What they found was that the deepest layers of the cave in which Levallois tools were uncovered dated back to about 170,000 years ago, while those from the upper layers dated to approximately 80,000 years ago.
"This is a very exciting result, as it challenges the existing theory about the history and evolution of humans and technology in East Asia," Professor Li said.
"Until now, archaeologists thought modern human only arrived there 50,000 years ago and brought the technology with them.
"We've found something much older, which suggests a different model of human dispersal and technology evolution."
Levallois tools are also known as Mode III technology, part of a broad evolutionary sequence that was preceded by hand-axe technology (Mode II) and followed by blade tool technology (Mode IV). Because the archaeological record from China appeared to jump from Mode II to Mode IV around 40,000 to 30,000 years ago without the development of Mode III tools, it was argued the more advanced technologies must have arrived by migration from the West.
The paper's other corresponding author, Associate Professor Ben Marwick from the University of Washington, described Levallois technology as the "Swiss-army knife of prehistoric tools", and said the study suggests the more advanced technologies could have been invented in East Asia independently.
"It used to be thought that Levallois cores came to China relatively recently with modern humans," Professor Marwick said.
"Our work reveals the complexity and adaptability of people there that is equivalent to elsewhere in the world. It shows the diversity of the human experience.
"Our work shows that ancient people there were just as capable of innovation as anywhere else. Technological innovations in East Asia can be homegrown, and don't always walk in from the West."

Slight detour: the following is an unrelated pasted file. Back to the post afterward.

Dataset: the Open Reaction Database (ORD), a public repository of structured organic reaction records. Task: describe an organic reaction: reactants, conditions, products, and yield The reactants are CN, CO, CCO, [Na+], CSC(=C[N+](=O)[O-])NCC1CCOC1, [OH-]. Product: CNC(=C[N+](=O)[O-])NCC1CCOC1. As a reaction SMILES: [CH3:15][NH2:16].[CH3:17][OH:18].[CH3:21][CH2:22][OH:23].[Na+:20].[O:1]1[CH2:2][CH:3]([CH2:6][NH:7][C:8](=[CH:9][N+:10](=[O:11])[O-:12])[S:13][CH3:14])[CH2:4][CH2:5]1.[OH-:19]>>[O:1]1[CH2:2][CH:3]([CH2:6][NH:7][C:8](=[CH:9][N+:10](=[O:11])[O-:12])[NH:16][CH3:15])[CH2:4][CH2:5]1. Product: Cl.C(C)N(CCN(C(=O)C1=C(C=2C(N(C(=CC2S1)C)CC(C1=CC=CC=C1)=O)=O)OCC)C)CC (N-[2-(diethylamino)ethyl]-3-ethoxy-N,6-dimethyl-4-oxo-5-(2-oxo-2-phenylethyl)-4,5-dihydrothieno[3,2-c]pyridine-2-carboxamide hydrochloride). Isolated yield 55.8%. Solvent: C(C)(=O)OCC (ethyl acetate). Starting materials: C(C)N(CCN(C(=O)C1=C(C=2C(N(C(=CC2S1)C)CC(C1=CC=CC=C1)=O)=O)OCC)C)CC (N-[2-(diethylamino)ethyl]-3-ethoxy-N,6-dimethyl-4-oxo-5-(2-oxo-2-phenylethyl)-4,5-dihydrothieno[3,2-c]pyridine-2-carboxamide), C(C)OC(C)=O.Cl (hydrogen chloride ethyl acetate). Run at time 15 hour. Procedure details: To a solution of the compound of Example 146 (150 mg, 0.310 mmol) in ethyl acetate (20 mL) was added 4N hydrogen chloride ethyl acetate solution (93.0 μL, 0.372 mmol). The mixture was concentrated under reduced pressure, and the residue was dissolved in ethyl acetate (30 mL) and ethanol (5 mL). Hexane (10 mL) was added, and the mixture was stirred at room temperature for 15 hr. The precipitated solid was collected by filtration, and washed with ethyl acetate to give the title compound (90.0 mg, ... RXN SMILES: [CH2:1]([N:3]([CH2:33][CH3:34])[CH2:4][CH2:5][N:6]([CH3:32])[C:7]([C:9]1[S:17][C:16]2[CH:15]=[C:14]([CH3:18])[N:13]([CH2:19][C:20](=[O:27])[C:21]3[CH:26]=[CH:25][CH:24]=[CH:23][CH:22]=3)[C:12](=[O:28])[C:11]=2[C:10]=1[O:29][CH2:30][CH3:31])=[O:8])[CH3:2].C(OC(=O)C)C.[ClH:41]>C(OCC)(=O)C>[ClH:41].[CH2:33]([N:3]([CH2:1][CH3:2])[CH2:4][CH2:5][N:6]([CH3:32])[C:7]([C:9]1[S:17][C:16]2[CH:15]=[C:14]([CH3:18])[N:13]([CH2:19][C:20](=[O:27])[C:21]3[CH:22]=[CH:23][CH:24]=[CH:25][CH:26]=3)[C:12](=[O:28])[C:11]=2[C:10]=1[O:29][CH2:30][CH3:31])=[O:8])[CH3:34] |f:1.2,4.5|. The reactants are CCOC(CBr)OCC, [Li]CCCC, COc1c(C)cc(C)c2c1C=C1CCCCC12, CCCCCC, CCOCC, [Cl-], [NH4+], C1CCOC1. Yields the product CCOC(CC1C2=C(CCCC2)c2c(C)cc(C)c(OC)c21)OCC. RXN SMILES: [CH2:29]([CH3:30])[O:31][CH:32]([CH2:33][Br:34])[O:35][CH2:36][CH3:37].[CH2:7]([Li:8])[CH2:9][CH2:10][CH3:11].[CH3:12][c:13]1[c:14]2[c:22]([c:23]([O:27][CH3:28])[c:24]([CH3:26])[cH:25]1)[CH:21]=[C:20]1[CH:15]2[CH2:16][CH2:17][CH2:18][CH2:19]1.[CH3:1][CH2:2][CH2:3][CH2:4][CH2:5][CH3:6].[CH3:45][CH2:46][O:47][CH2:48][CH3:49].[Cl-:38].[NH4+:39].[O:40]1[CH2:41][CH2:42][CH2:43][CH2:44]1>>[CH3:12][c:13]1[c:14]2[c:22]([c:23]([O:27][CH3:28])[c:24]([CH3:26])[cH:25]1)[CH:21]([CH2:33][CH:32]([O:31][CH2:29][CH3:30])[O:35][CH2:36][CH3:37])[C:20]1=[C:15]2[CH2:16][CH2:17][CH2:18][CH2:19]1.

The question of whether Levallois techniques were invented independently in East Asia won't be resolved until further archaeological evidence is uncovered, Professor Li said.
"There are several possible explanations but because of the lack of fossil evidence we can't answer exactly which is the truth.
"One theory is technology convergence; that different groups came up with the same idea. The second is that the technology spread through communication between different groups of people who exchanged their techniques.
"The third possibility is population replacement, that migration brought those techniques into the area.
"Hopefully our study will lead to new excavations and more detailed studies in this region. There are many caves in this region that are perfect for the preservation of tools and fossils but there haven't been many digs.
"If we can find a human fossil – or the fossil of a different species – then we can then understand more about who made these tools and what the origin of the technique is."
More information: Yue Hu et al. Late Middle Pleistocene Levallois stone-tool technology in southwest China, Nature (2018). DOI: 10.1038/s41586-018-0710-1
Journal information: Nature
Provided by University of Wollongong